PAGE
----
Never knew about the D48 until getting to shoot the D54.

    Both of these Diana rifles are really nice side levers.

    I usually hate a sidelever but when I cock the .20 JSB HEAVIES behind the Titan Spring there is way more power and accuracy I USUALLY need!

    So I "shift" to other air rifles in Beech or Walnut or the Hyuda stock on the Eliminator Theoben.

    I think any wood you have on your favorite rifle is worth saving and I used to use a compound called "Micro Bed" to repair or glass fill a rifle bed.

    I haven't had to use that stuff so long I have no more and all my rifles in whatever wood origin never suffer cracks or splits because I use Schaftol from GE as their "stock oil" instead of Boiled Linseed Oil.

    Anyway, with the crack now I can say I've used Gorilla Glue(!) to repair a faulty buttstock screw on my HW98 .20 bought way before the "new" ones. 

    Save everything the way YOU want it with Gorilla Glue or any modern day epoxy and forget about it!

    Kindly,

    John

    I forgot I put the diana away shooting about 1/2 inch high.  I had been shooting it more for groups than sighting it in. I actually had to take my first follow up shot.  Now its sighted in.  

     

    I can't believe how smooth its shooting.  I think the shot cycle is a ton longer than the sig……I didn't even hear the thud when the pellet hit the chest.  I think the shot cycle was long enough to cover the sound.  I didn't hear it on the follow up, or on the second pest I hit….but boy I really am glad I have the d48.

    • This reply was modified 11 months ago by  Glenroiland.
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    Glenroiland
    Participant
    Member
    United States
    Accuracy: +7

    bltefft

    Glenroiland

    bf1956

    Get some epoxy, take the action out and open up the fracture carefully to allow the adhesive. Then wrap a compression band around it, you might need to remove excessive adhesive. The longer the cure time the better. You can do this, good luck!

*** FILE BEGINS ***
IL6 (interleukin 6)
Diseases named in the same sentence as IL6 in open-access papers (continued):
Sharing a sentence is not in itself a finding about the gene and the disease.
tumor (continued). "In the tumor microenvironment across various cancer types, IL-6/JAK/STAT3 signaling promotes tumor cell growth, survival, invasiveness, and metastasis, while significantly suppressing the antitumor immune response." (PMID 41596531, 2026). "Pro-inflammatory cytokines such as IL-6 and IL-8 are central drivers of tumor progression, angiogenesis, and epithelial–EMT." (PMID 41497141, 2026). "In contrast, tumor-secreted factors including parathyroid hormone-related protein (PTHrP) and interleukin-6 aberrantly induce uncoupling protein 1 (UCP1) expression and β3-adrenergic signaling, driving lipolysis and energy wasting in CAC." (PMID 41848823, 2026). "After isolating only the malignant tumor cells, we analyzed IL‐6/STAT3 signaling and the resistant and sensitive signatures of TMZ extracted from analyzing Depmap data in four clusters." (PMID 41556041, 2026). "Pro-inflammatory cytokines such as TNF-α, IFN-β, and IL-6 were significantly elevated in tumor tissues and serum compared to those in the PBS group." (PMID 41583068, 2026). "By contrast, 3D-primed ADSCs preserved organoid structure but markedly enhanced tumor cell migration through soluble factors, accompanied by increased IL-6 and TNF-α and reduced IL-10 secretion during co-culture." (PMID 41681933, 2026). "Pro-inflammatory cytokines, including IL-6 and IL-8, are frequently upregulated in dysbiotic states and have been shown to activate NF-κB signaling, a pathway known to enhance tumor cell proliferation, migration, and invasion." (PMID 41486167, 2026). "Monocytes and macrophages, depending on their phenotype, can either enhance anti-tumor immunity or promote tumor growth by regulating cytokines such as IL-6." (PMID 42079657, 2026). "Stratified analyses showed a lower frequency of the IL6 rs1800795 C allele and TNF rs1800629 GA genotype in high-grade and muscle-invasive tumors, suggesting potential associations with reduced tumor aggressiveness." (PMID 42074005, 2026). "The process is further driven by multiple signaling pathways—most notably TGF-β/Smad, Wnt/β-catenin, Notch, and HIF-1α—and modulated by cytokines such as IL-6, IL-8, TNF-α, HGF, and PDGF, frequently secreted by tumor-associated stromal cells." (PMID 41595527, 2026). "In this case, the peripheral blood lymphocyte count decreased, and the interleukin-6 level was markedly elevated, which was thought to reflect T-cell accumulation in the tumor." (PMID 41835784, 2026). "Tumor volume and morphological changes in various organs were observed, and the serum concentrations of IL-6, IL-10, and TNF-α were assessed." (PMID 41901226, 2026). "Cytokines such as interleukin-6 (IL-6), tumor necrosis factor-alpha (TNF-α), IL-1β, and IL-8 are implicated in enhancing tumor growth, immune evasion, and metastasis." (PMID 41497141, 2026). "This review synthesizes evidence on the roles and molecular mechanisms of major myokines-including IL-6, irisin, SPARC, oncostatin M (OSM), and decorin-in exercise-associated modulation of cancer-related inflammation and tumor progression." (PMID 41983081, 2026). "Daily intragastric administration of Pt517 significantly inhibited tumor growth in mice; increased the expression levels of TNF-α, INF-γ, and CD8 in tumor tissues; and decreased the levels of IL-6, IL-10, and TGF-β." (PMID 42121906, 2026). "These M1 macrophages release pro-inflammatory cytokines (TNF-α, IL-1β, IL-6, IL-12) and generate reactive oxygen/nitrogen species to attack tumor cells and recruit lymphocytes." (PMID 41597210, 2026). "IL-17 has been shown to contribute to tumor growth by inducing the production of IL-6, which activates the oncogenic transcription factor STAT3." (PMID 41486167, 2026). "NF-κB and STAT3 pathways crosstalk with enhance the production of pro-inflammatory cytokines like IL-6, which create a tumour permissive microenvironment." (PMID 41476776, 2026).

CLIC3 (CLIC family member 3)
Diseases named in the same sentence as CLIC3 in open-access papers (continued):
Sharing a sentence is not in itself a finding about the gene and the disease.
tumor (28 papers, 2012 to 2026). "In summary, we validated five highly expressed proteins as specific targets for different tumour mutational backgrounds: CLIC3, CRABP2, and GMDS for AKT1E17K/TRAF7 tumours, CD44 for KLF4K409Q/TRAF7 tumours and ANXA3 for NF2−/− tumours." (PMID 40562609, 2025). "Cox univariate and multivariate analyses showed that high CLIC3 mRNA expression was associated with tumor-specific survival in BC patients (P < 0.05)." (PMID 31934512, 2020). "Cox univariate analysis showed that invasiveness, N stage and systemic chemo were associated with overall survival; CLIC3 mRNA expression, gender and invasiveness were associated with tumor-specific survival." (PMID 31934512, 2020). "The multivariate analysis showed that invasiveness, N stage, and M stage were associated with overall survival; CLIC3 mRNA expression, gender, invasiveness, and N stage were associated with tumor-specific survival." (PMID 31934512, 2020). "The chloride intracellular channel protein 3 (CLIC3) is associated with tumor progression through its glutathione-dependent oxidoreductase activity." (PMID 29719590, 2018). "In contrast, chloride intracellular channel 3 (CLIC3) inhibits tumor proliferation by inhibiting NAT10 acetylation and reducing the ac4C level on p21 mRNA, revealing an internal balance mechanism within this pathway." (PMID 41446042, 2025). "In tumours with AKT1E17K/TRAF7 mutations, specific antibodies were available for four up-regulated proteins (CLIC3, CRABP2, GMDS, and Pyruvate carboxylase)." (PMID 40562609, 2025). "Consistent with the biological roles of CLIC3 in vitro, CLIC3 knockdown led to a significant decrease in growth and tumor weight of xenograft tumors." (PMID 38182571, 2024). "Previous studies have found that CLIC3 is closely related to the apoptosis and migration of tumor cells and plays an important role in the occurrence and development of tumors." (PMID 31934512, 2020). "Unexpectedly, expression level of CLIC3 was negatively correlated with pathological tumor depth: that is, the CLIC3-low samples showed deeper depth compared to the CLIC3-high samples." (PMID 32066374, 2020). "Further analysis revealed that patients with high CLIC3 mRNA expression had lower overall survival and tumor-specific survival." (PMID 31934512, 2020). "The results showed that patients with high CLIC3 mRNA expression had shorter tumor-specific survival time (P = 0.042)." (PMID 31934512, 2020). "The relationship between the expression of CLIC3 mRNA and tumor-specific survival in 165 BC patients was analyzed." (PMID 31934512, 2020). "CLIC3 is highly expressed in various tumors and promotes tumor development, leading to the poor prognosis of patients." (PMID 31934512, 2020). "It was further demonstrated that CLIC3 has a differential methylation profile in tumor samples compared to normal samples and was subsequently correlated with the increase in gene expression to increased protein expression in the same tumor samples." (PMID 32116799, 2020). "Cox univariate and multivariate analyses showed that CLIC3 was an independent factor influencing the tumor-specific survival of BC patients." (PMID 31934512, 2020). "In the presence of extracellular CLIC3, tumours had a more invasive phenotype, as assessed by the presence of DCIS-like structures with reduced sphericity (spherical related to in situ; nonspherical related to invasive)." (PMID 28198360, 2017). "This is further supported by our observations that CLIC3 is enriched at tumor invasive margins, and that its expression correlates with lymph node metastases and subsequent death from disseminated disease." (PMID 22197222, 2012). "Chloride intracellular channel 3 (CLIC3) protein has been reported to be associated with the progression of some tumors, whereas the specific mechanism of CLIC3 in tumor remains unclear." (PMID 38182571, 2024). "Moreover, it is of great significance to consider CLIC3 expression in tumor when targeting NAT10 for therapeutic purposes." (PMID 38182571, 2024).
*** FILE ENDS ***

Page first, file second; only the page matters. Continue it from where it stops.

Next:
Thank you.  Let's see how it goes!

     

    Keep us up on your repair.  It ought to work.  I recently cut down (shortened) the shoulder stock of one of my Crosman 1322 pistols so my 7-year old grandson could shoot it properly.  Before I cut it, he'd place the "too-long" stock under his arm (in hs armpit) and end up shooting high many a time.  I used Gorilla glue epoxy to reattach the cut ends and it is a solid fix at this time.

    WI'll do!  

     

    I cant wait to shoot with my grandkids.  My oldest is still trying…no pressure….

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    Fischer
    Participant
    Member
    United States
    Accuracy: +5

    My D54 .20 is sighted in for 105 yards that had windage but I am still winding the windage at 35 yards after the wind at 105 yards across a lake.

    I still have to dial more on the windage but I have adapted to the "new" zero on the Traditions 3-10X 40mm Black Powder scope inside the 2nd Generation Diana Zero Recoil rings and mount.

    Once I align the windage to "zero" wind I will have this rifle sighted for 25 to 105 yards.

    That is how accurate these heavy .20 pellets shoot out of this customized air rifle for .20.

    The other thing is the D48 "action" is 100% suited to shoot the light .20 JSBs for the highest KE.

    I have the "heavy" .20 pellet version with unlubed tinned pellets from JSB Exact; but the heavier pellet may not be the first choice for the D54 or D48 just "because" of what YOU want to do with the customized rifle.

    I definitely like the rifle tuned to heavy .20 JSB Exact Match Diablo and whatever else could be added to make it sound even more diabolical; but the maker of my own .20 has HIS tuned to .20 JSB Exacts about 2 or 3 grains less that mine.  It was his rifle with that Traditions Black Powder 3-10X 40mm scope on top of Diana Zero Recoil Mounts and rings that MADE me spend to get one.

    Don't regret it yet.  Don't regret any HW I ever bought for reliability and function. 

    But there are way cheaper ways to invest in other things so you end up losing a fortune with nothing but plastic and molded stuff to try and resell.

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    shawnlyndy
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    United States
    Accuracy: +2

    I have the ASP 20 in synthetic stock would have preferred wood. Great shooting rifles. Worth the fix no doubt. I have fixed a couple cracked stocks that same way. Held up great.

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    Glenroiland
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    Member
    United States
    Accuracy: +7